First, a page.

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Performance vs ideology


Two Sundays ago, reluctantly, I concluded that after the Gujarat elections we have no alternative but to start a political movement to focus single-mindedly on governance, reforms and performance. Reluctantly, I say, because the last thing we need in India is a new political party. The psephologist, Dorab Sopariwala, tells us that 177 parties contested the last parliamentary election and 94 parties got a combined vote of less than 0.005 per cent; 139 parties did not win a single seat, and 12 parties got one seat. Hence, I was careful in saying that we should start a movement and when it acquired sufficient mass it could become a political party.

In the nineties we finally achieved a two party system and hoped that it would bring stability and choice. We also hoped that liberal reformers might infiltrate the two main parties and ‘subvert’ them from within and push the reforms. Unfortunately, this did not happen, and reforms have been painfully slow. Today, we distrust the Congress because of its statist tendencies and its anti-reforms rhetoric; the BJP’s cultural agenda makes it even less attractive to free-thinking Indians. Above all, it is the inability of both parties to deliver good governance that makes us despair. Amartya Sen has been after me to start a right wing secular party, a sort of modern day Swatantra Party, which would presumably wean away some of the middle class from the BJP. He has consistently advocated strengthening secular forces, and his project acquires urgency now after Narendra Modi’s win. But there are other good reasons for having a classical liberal party: Our middle class is growing rapidly and none of the existing parties addresses its needs; the timing is also right as the nation’s centre of gravity has shifted to the right in the nineties.

I must confess that I used to believe that the BJP might one day occupy such a space, and voters would eventually nudge it towards the moderate mainstream. Vajpayee has the same hope for he understands that rightist parties can only survive if they marginalise extremists at the fringe. Hence, he has tried to make his party rethink its identity and urged it to distance itself from fanatics. Indian intellectuals, unfortunately, have not helped Vajpayee and continue to dismiss the BJP as untouchable. They have been unwilling to begin a dialogue. In such a dialogue, I would say this: ‘‘You are right, national pride can lead to competitive advantage. But pride does not come from bashing Muslims or Christians; it comes from performance, which in turn comes from a single-minded devotion to reforms, and improving our education and health institutions.’’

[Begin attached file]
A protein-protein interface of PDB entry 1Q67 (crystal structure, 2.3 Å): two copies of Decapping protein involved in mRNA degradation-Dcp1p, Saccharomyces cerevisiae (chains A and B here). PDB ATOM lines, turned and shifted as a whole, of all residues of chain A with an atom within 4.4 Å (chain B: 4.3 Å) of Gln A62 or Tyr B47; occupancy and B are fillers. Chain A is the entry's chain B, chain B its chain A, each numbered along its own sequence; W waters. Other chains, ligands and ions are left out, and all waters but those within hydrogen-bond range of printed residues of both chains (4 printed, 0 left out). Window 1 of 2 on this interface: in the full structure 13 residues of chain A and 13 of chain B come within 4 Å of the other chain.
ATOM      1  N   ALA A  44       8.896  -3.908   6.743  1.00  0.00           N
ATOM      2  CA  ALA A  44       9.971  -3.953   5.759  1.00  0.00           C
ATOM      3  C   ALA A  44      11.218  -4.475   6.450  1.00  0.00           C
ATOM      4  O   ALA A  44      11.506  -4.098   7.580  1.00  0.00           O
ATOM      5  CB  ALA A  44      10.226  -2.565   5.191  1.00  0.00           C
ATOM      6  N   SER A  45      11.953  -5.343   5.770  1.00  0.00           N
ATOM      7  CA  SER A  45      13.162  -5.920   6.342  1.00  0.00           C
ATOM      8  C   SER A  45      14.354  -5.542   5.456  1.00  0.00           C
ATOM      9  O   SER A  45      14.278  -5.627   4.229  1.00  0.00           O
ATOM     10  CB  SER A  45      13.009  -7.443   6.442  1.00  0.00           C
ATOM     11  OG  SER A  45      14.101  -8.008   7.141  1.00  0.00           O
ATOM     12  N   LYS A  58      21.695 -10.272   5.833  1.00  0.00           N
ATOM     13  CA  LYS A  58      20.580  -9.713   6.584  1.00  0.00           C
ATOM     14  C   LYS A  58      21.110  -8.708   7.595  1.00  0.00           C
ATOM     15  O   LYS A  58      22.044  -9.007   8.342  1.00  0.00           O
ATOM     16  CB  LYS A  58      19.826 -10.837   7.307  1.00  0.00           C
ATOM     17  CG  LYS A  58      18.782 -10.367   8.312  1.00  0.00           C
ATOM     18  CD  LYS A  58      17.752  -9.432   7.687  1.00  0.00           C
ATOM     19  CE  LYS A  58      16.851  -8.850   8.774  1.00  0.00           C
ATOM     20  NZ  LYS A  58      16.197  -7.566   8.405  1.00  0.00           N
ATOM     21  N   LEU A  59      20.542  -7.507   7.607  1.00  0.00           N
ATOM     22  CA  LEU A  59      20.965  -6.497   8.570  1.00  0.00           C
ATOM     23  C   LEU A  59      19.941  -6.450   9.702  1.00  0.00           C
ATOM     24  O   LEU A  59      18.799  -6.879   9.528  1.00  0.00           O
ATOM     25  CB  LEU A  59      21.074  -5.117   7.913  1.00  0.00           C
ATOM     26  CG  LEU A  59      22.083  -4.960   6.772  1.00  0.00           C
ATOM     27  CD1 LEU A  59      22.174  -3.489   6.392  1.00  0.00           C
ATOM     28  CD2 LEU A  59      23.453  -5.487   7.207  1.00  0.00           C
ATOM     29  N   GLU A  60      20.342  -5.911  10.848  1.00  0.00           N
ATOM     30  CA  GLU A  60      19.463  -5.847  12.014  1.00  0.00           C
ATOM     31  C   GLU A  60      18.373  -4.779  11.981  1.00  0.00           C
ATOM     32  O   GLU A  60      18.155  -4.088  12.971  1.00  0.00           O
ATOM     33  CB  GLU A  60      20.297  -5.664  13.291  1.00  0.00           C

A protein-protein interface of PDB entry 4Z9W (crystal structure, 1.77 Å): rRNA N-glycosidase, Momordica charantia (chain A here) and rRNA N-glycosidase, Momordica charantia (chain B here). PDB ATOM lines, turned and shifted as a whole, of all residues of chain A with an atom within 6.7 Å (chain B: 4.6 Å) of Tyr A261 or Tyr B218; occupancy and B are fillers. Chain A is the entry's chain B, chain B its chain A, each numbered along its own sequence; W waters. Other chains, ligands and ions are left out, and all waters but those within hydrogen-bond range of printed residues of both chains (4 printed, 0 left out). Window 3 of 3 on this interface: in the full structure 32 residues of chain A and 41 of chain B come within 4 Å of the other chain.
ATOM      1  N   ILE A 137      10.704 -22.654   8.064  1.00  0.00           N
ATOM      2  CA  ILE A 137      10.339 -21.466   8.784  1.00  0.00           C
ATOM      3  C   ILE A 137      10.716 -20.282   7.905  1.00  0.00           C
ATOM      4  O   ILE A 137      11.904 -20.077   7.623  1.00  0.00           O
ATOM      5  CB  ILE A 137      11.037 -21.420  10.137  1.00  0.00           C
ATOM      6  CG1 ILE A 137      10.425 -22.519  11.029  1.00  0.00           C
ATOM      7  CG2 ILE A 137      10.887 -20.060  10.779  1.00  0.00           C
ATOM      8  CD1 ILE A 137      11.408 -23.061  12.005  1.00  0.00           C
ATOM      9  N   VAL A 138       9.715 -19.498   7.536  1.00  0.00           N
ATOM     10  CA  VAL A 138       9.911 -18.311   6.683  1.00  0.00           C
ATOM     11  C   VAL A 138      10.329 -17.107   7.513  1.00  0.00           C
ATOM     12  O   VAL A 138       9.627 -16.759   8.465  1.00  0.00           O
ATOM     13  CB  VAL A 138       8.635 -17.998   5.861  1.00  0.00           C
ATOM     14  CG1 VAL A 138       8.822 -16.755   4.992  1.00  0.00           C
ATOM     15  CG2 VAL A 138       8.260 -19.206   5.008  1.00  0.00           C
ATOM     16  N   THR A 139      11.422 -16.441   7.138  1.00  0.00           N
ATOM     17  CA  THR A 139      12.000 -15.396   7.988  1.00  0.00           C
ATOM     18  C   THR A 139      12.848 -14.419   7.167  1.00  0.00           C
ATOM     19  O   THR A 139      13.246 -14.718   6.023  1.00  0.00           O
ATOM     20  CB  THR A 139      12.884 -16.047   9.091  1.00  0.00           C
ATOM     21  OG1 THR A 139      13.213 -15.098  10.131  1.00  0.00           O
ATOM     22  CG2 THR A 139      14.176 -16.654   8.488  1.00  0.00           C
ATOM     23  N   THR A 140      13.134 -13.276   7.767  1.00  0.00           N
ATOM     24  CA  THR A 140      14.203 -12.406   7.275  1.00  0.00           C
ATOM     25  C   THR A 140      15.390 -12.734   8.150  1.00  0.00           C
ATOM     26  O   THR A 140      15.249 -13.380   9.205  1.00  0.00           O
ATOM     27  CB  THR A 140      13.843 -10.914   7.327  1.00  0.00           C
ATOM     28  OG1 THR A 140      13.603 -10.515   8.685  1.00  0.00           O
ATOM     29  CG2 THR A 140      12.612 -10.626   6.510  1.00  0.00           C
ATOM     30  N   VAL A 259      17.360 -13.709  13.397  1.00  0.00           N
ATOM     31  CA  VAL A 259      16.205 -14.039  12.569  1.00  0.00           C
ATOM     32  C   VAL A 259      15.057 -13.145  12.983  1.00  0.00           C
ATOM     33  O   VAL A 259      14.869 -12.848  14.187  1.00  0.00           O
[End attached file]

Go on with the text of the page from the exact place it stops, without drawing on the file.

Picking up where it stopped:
Sadly, now after its thumping victory in Gujarat , hopes of a moderate BJP have been almost extinguished. As I have thought between the two alternatives — a right secular party versus a movement for governance I find many similarities between the two projects. Both will vociferously advocate reforms, both will push government towards performance and accountability, and both will want religion out of the public space. The difference is that the former is based on ideology and the latter cares only for performance. What divides the right and the left today is not capitalism and socialism but the size of the government. The right wants a smaller government than the left. Having suffered so much at the hands of corrupt bureaucrats, many Indians will favour a small government, I expect. But they would also want the state to invest vigorously in education and health. But wouldn’t this mean a big government? Not necessarily, for the state doesn’t have to run schools and hospitals. In the end, I believe, given a choice a good governance movement will find greater resonance with the people than a new ideological party because what people want is for politics to satisfy their day-to-day needs above all else, and only one-pointed, pragmatic implementation will achieve this.; post box 3046 , New Delhi110003